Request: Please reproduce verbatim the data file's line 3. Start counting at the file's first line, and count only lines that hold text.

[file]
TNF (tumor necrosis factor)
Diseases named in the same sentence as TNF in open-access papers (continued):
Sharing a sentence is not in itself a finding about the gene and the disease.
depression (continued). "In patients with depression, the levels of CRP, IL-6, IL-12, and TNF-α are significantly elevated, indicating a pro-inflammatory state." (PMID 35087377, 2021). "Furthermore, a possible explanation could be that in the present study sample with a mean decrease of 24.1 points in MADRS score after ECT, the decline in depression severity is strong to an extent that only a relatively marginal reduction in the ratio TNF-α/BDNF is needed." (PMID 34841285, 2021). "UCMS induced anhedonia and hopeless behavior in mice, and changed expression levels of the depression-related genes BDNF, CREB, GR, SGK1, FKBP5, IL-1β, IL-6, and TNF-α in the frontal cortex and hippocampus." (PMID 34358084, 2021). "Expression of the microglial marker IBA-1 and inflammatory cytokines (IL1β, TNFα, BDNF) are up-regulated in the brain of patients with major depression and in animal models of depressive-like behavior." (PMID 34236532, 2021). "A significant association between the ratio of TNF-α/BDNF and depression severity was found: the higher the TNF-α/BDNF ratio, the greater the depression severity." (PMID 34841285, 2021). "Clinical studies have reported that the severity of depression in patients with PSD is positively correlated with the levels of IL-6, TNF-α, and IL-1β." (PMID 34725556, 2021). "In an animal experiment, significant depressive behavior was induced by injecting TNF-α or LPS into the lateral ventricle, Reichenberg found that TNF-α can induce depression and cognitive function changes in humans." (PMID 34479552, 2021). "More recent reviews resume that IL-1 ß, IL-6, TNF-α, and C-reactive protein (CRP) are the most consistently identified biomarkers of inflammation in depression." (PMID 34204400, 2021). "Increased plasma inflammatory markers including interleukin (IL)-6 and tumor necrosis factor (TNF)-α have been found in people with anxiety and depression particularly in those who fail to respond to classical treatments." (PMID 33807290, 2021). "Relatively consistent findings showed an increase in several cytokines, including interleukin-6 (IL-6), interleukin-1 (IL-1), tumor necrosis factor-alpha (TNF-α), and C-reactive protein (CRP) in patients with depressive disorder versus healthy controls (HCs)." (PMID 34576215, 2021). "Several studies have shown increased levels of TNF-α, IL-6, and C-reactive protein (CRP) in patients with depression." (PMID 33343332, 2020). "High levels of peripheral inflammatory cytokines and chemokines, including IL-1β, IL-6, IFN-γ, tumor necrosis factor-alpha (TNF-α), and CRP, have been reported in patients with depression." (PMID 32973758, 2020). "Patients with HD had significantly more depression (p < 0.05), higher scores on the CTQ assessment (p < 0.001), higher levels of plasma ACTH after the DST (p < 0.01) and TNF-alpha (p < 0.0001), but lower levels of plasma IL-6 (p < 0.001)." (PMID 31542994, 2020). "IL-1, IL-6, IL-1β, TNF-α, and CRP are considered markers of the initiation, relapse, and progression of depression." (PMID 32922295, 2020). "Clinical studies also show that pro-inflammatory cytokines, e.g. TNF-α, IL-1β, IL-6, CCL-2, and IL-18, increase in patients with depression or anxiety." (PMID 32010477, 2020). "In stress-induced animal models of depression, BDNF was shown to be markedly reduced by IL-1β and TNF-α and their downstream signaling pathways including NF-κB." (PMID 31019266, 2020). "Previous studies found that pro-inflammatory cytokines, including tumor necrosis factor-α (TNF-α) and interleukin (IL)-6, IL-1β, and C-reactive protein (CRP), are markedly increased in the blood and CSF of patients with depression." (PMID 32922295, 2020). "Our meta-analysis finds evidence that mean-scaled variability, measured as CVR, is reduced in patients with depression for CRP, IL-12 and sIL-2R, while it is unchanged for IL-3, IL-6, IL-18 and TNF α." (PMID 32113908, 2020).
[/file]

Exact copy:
Sharing a sentence is not in itself a finding about the gene and the disease.